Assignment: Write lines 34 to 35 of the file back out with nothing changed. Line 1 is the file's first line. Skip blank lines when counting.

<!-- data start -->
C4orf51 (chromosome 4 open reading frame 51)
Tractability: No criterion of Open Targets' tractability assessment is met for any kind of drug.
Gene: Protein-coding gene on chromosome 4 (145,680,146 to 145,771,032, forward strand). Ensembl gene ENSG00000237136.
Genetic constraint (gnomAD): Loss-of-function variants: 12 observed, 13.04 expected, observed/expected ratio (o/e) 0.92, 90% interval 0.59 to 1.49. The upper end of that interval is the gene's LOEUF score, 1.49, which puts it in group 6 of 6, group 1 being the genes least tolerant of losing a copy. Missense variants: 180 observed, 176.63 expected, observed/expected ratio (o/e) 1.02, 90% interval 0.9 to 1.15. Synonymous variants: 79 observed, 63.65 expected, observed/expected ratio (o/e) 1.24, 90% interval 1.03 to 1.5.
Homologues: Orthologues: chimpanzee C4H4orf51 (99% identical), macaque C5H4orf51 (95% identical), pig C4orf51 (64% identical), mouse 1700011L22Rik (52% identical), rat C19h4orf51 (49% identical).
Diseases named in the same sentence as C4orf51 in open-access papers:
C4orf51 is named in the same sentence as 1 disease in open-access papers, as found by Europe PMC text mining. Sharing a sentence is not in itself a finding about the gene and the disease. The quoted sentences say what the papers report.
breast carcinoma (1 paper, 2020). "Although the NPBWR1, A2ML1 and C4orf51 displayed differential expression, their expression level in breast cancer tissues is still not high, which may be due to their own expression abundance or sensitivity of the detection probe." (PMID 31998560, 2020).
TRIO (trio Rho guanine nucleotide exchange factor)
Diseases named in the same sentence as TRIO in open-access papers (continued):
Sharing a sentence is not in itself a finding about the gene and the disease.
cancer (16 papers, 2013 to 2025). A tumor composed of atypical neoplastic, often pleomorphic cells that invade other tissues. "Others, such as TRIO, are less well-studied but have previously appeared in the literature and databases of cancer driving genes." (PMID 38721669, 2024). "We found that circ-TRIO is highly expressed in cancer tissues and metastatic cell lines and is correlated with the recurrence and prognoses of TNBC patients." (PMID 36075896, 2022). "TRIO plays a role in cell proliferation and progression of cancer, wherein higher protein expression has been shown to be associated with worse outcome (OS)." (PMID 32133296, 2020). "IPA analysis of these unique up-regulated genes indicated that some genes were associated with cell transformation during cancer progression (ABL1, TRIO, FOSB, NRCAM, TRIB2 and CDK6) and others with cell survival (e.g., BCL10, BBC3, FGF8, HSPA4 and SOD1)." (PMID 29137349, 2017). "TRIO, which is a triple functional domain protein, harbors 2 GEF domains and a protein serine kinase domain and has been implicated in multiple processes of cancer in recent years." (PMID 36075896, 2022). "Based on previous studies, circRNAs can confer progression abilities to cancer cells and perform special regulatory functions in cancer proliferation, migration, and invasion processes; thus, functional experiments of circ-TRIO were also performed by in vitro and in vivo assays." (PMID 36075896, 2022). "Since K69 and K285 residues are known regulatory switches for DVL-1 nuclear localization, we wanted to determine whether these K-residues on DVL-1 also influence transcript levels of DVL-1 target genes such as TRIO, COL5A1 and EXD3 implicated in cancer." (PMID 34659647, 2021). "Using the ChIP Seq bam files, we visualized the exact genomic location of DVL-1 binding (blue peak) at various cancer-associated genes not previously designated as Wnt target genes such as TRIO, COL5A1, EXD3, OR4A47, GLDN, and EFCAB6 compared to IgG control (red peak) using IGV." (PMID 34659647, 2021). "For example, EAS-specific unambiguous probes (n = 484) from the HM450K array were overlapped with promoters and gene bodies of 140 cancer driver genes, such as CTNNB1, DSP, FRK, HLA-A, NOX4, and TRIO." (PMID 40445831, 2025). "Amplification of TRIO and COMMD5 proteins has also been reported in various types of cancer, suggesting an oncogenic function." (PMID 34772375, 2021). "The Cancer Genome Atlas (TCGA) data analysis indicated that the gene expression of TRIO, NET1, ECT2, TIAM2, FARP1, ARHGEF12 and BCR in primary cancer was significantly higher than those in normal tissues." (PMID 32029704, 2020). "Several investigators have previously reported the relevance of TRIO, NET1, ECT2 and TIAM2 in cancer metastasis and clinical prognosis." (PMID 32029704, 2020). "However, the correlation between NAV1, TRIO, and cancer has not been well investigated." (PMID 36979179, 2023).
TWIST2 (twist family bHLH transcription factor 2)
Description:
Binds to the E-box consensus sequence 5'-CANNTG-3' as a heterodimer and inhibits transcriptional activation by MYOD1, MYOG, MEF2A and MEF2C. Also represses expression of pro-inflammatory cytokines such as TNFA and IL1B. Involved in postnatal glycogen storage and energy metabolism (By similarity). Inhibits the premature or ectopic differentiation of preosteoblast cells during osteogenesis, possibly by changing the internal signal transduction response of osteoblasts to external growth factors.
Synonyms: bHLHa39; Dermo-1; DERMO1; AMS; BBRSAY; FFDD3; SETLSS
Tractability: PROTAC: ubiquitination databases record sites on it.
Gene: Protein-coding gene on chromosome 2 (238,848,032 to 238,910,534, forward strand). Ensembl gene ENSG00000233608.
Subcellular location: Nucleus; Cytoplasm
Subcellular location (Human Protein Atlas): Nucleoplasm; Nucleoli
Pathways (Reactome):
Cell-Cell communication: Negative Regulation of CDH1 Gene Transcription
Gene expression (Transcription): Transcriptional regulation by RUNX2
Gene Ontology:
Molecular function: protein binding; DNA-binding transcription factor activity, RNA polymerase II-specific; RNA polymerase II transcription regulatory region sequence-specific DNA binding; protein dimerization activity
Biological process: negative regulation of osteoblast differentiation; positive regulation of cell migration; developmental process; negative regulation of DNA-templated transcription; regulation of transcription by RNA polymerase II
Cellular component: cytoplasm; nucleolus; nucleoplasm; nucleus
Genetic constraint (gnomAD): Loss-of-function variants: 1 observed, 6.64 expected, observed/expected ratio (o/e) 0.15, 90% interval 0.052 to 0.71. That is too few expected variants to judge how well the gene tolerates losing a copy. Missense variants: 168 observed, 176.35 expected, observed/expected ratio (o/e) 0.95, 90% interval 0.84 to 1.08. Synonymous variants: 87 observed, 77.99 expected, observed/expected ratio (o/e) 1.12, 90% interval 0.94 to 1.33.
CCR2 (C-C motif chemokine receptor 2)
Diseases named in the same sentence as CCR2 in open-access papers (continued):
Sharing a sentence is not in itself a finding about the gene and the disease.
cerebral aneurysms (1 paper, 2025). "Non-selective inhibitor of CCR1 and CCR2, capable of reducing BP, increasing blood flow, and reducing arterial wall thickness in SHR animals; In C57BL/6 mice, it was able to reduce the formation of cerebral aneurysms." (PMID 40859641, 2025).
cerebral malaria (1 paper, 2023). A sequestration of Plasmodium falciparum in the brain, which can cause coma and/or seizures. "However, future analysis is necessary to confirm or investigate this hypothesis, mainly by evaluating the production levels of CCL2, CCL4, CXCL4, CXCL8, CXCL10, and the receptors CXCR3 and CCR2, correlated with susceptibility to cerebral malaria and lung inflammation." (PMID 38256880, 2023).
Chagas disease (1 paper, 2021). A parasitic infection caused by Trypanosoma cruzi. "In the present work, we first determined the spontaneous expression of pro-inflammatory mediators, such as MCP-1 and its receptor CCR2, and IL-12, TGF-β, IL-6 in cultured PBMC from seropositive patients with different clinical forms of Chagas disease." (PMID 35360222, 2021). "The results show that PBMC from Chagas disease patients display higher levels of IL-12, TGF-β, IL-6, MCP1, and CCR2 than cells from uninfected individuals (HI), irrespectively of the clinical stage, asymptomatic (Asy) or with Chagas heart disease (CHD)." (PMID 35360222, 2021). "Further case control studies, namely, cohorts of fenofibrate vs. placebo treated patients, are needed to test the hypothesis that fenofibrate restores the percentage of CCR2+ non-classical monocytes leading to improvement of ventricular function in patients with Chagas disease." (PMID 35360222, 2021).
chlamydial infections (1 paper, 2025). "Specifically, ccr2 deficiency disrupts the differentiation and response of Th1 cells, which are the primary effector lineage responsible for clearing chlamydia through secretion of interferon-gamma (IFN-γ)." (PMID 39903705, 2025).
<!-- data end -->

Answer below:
Chagas disease (1 paper, 2021). A parasitic infection caused by Trypanosoma cruzi. "In the present work, we first determined the spontaneous expression of pro-inflammatory mediators, such as MCP-1 and its receptor CCR2, and IL-12, TGF-β, IL-6 in cultured PBMC from seropositive patients with different clinical forms of Chagas disease." (PMID 35360222, 2021). "The results show that PBMC from Chagas disease patients display higher levels of IL-12, TGF-β, IL-6, MCP1, and CCR2 than cells from uninfected individuals (HI), irrespectively of the clinical stage, asymptomatic (Asy) or with Chagas heart disease (CHD)." (PMID 35360222, 2021). "Further case control studies, namely, cohorts of fenofibrate vs. placebo treated patients, are needed to test the hypothesis that fenofibrate restores the percentage of CCR2+ non-classical monocytes leading to improvement of ventricular function in patients with Chagas disease." (PMID 35360222, 2021).
chlamydial infections (1 paper, 2025). "Specifically, ccr2 deficiency disrupts the differentiation and response of Th1 cells, which are the primary effector lineage responsible for clearing chlamydia through secretion of interferon-gamma (IFN-γ)." (PMID 39903705, 2025).